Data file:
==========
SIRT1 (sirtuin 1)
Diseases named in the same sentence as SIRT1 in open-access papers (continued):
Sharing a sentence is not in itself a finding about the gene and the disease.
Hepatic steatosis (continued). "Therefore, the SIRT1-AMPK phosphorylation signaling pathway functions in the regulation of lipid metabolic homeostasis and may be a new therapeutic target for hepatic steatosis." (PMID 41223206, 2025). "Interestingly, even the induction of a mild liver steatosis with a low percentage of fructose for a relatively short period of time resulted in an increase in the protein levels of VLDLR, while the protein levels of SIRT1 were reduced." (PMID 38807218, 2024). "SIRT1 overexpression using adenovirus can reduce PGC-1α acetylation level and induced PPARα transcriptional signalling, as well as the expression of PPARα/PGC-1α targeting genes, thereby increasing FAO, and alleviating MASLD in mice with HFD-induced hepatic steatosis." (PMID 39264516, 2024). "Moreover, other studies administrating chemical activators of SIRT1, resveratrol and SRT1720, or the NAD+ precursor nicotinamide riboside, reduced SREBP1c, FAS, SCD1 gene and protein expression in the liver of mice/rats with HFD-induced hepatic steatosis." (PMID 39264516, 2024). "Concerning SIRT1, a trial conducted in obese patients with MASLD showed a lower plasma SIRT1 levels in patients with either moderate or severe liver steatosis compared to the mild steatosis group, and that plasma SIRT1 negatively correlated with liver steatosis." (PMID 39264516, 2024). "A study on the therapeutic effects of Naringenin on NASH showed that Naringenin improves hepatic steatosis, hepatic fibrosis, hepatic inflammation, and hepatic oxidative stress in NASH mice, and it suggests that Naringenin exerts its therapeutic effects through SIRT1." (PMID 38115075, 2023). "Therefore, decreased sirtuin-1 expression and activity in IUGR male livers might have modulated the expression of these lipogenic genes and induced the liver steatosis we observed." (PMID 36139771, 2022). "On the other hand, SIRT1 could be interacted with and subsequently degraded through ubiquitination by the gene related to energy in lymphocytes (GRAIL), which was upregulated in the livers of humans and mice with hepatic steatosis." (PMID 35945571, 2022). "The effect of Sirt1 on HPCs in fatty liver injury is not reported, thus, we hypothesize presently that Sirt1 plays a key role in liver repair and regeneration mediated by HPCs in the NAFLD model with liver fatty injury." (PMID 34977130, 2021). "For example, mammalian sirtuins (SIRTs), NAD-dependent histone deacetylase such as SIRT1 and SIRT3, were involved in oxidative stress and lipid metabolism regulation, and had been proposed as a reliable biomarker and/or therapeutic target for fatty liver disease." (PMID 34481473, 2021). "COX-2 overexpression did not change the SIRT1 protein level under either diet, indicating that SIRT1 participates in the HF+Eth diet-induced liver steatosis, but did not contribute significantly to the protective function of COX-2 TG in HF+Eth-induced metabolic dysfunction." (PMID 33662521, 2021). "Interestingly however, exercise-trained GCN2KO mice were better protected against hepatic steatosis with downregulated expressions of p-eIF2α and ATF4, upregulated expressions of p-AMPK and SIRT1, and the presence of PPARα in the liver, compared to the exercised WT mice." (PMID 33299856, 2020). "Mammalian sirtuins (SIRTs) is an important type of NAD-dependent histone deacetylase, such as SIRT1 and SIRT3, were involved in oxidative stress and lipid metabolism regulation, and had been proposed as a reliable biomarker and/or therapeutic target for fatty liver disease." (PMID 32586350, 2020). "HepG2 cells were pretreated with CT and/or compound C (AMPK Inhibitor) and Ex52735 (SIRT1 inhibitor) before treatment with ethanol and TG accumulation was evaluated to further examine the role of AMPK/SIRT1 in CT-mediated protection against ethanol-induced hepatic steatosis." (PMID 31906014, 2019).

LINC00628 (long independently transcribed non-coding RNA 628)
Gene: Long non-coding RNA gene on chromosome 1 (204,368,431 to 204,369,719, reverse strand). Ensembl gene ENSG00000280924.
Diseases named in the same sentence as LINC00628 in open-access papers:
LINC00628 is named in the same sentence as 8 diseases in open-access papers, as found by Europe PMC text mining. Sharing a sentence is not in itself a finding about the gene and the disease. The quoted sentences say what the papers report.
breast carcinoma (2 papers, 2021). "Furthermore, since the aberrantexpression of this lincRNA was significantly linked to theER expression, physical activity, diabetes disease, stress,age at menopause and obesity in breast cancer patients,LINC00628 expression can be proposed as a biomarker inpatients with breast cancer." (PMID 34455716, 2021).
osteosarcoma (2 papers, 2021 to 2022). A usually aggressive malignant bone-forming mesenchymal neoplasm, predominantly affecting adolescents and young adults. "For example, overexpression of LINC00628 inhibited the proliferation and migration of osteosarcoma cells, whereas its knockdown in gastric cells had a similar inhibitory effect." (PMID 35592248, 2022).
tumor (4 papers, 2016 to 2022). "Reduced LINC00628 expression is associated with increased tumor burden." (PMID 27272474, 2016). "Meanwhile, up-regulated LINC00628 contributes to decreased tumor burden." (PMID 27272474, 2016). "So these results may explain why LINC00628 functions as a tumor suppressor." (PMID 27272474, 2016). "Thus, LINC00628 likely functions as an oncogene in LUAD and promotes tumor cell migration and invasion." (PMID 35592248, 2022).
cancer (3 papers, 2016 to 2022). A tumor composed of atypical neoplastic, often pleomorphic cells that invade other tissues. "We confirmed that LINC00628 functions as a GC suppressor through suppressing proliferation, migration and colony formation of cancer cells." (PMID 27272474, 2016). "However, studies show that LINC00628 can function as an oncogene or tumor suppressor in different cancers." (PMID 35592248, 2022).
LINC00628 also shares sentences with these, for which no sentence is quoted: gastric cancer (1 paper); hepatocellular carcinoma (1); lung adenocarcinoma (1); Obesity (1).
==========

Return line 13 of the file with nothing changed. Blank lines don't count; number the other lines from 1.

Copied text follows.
LINC00628 also shares sentences with these, for which no sentence is quoted: gastric cancer (1 paper); hepatocellular carcinoma (1); lung adenocarcinoma (1); Obesity (1).